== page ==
Scientists from Wadia Institute of Himalayan Geology (WIHG), Dehradun an autonomous institute under the Department of Science & Technology have found a seasonal advancement in 220 surge-type glaciers in the Karakoram Range of Ladakh through detailed assessment of some major surging glaciers of the Karakoram range using satellite images and thermal data. ‘Surging’ or ‘Surge-type’ glaciers are a certain type of glaciers that have shown advancement in volume and length over a period of time.
The behaviour of these glaciers, which represent 40% of the total glaciated area of the Karakoram goes against the normal trend of considerable reduction in volume and length of most glaciers in the Himalaya in recent decades.
Surging of glaciers is potentially catastrophic as it can lead to the destruction of villages, roads and bridges. It can also advance across a river valley and form ice-dammed lake. These lakes can form catastrophic outburst floods. Therefore, monitoring of glacier surges, ice-dammed lake formation, and drainage is of paramount importance.
Assessment and regular monitoring of surge-type glaciers of Karakoram has been a daunting task. Because in the conventional method, it required a ground-level assessment of subglacial flows. Keeping these challenges in mind, a team of Scientists from WIHG led by Dr Rakesh Bhambri, carried out a detailed assessment of some major surging glaciers of the Karakoram range using of multi-temporal and multi-sensor satellite images (Landsat 8 OLI, ASTER and Sentinel-2), Digital Elevation Models (DEM) and thermal data.
The scientists focused on the Shispare and Muchuhar glaciers, former tributaries of the once larger Hasanabad Glacier situated in Hunza Valley, Gilgit-Baltistan, Pakistan. In the 20th century, ground surveys and maps suggested that the two tributaries Shispare and Muchuhar retreated and had separated into distinct glaciers by 1954. In 2017–2019, a surge of Shispare Glacier, a former tributary of the once larger Hasanabad Glacier (Hunza region), dammed the proglacial river of Muchuhar Glacier, which formed an ice-dammed lake and generated a small Glacial Lake Outburst Flood (GLOF).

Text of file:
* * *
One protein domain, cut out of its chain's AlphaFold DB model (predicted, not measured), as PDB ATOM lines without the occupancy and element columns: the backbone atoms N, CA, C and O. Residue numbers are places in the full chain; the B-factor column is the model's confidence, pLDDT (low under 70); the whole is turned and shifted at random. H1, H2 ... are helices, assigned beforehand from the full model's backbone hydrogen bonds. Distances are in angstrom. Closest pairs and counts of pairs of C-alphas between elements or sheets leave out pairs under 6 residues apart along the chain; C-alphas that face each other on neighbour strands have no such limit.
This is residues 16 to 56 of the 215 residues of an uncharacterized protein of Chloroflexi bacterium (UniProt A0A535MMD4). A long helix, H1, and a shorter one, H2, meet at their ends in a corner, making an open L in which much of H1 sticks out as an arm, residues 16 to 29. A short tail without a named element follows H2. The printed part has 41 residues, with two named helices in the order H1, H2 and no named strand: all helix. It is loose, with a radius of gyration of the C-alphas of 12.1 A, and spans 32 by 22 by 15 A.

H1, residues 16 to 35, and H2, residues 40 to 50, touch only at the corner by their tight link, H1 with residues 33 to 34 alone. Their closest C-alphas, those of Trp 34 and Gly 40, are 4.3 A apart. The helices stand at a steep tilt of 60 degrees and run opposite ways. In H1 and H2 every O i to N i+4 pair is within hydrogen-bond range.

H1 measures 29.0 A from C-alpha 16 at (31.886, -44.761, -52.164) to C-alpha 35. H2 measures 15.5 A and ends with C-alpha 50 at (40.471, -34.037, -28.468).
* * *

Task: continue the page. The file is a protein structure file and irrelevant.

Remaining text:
The team detected three major surges from 1973 to 2019 using satellite images. Surge movement produced the highest recorded Karakoram glacier surface flow rate and resulted in a glacier frontal advance of around 1500 m. According to the study, the recent active phase of the Shispare surge began in April 2018, showed two surface flow maxima in June 2018 and May 2019, and terminated following a GLOF on 22–23 June 2019. The team inferred that surge during winter is more hydrological controlled due to staggered subglacial flow and low amount of meltwater. The surging terminates in summer due to channelized flow of meltwater and considerable heterogeneity in movement is also observed during summer and springtimes.
The Surge-type glaciers oscillate between brief (months to years) rapid flow and lengthy (tens to hundreds of years) slow flow or stagnation, which are called the ‘active’ (or ‘surge’) and ‘quiescent’ phases, respectively. This unsteady glacier flow makes it difficult to accurately assess individual glacier mass balances using in-situ observations because of the uncertain outcomes. Subglacial processes and conditions like amount of debris, distribution of stored water, and temperature gradient are crucial to understand the diversity of surge-types and surge-like behavioural spectrum. However, such information has been rare or unknown in the Karakoram, because ground-based observations are difficult to acquire.
The study published in the journal Nature, Scientific Reports will help to understand the diversity of glacial behaviour and help make accurate assessments of individual glacier mass balances for disaster planning and management.